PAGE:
Could those wanting more action on climate change and energy transition bypass the European Council to get there? Is such a strategy ultimately inevitable? And if so, rather than wait, why not demand to start now?
No sooner than the ink was dry on the Commission’s 2030 document last month, key political figures were busy lowering expectations on the timing of next steps towards a new climate and energy framework.
The next day in Davos Barroso said that Europe will pledge its “first contributions” as part of a new global deal in “spring 2015“, only after a September UN Climate Summit specifically called to collect such pledges.
Four days later Van Rompuy then told a corporate dinner that next month’s upcoming summit would hold only a “first discussion” on further pollution cuts for the decade ahead.
Though pushing back the calender was not mentioned in the Commission press room on launch day, the expectation to defer key decisions was discussed then among commissioners, as the college minutes for 22 January now show.
Deferring decisions beyond this spring inevitably delays them to after the upcoming hiatus of Parliament elections, top appointments and the new college due 1 November.
But why did the two presidents cut and run like this? Are they tired and unmotivated near the end of their mandates? Partly so. Would incoming principals have more vigour for the challenges ahead? It depends who we get.
The biggest single factor though are the delays triggered by the procedural obstacle that now lies in front of us: deciding by consensus.
How to ensure progress
The European Council, in which heads of government sit, acts ordinarily “by consensus” and is the only institution formally to do so. This body’s main job is not to legislate but rather to provide the Union “with the impetus for its development” and to define its “general political directions and priorities.” (cf. Article 15 TEU. The Union’s primary objectives are defined by Article 3 TEU.)
Specific legislation is drafted and agreed by the Commission, Parliament and the Council of Ministers (a different institution to the European Council) that, according to the treaties, shall act ordinarily by majority voting. In Parliament, voting is the norm. In Council and Commission, while in practice votes are rarer, in principle the possibility to do so is ever present.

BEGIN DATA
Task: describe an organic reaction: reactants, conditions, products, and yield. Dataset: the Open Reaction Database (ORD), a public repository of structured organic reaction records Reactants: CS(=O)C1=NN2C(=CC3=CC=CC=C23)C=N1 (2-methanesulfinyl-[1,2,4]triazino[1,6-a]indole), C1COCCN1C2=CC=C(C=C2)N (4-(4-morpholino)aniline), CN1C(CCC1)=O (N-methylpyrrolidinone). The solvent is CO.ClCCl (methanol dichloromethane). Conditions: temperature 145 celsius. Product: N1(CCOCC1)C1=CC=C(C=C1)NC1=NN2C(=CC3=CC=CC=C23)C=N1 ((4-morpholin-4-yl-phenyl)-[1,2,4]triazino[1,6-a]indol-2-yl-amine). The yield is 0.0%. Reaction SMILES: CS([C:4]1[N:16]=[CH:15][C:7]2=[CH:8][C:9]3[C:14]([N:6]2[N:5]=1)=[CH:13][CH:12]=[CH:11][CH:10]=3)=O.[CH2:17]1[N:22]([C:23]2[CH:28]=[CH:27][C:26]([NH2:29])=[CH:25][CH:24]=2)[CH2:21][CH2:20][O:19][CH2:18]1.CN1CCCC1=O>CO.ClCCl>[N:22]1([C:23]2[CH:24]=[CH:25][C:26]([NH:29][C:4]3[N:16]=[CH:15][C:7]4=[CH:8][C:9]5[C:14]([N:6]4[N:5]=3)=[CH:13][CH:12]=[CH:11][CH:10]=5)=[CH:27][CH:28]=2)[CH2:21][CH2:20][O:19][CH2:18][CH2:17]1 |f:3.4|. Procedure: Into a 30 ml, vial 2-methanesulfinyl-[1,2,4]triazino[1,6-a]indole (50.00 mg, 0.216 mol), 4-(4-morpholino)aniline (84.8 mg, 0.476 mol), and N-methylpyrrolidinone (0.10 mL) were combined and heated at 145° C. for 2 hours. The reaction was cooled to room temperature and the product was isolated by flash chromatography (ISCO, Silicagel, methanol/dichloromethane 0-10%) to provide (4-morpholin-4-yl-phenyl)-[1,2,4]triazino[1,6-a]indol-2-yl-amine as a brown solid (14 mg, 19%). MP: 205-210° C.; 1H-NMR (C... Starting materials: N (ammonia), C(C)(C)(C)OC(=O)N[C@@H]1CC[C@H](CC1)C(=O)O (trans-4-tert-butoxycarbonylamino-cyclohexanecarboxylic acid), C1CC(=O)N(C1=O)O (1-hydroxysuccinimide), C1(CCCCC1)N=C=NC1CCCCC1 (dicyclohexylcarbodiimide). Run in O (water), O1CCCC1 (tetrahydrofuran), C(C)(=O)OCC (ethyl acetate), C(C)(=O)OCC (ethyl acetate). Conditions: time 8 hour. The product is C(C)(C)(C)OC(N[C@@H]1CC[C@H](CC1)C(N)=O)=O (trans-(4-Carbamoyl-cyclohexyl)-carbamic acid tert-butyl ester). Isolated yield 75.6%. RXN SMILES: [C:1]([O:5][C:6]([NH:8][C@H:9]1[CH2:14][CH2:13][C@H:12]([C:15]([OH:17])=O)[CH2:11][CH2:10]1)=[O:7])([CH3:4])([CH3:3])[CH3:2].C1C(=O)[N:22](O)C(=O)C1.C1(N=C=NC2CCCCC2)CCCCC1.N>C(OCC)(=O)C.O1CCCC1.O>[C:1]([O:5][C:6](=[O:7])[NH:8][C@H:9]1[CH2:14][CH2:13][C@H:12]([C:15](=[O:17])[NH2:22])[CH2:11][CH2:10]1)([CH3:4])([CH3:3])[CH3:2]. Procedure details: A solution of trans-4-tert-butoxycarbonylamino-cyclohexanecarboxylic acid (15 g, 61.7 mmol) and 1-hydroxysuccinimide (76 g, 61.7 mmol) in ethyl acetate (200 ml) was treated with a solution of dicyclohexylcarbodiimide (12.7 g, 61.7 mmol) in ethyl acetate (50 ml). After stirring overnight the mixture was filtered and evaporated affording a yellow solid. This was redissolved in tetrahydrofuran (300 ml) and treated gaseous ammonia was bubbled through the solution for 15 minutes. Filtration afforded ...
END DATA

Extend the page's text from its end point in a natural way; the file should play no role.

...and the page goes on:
In 2011-2012 three times a single Council delegation vetoed political endorsements of further EU climate action in the form of ‘2050 Roadmap’ analyses (albeit under different conditions not discussed here). It’s possible that similar vetoes by just one or a few delegations not holding a 92-vote blocking minority could occur again soon.
Given such a fundamental difference between the ways these key bodies work, why put decisions on climate action to the one institution whose procedural rules have the lowest chance of success or would produce a much weaker outcome, particularly when there is no legal requirement to do so? When climate progress needs sustained, concerted and binding actions, this all-or-nothing deal-making is almost certain to fail.
Even if the European Council were to endorse a 2030 greenhouse gas reduction goal, adequate or otherwise, specific legislative proposals would anyway still then need to pass through the other institutions, duplicating efforts and consuming more time.
Moving forward again
Often national political objections to EU initiatives are based on misunderstanding, fear, exaggeration, misrepresentation and/or manipulation by vested interests rather than any genuine difficulties. Climate actions after the fact are often found to have been easier, cheaper and quicker to achieve than had been imagined beforehand, e.g. 2015 car emission standards met early. Europe-wide actions also create their own market efficiencies through economies of scale.
If present difficulties in achieving a consensus among all 28 government heads are expected still to be there in one or two years time, why wait around for such painful public failure to be played out in slow motion? People will simply get bored and walk away as frustration with inaction turns to disengagement. Remaining political actors will still be faced with the same dilemmas then as they are now.
The logical conclusion therefore is to move now from discussion to legislation and for the Commission to draft legislation for final adoption by ordinary legislative procedures. The basic structure of climate laws (ETS and non-ETS) is not expected to change. Parliament and Council can co-decide democratically using majority voting as the treaties provide for.
In the near term, there will be some institutional hiatus caused by changing mandates this summer. But to move from talk to action will in general create greater reassurance for citizens, greater confidence for progressive businesses and investors, and a much fairer process for everyone. After all, this is what Europe was originally designed to do.
I accept this scenario may turn out to be wholly wrong and that Van Rompuy and his officials may yet pull a rabbit out of a hat. If so, great. But I think we also do ourselves a disservice if at least we don’t consider all options open to us, evaluating each on its prospects as they appear to us.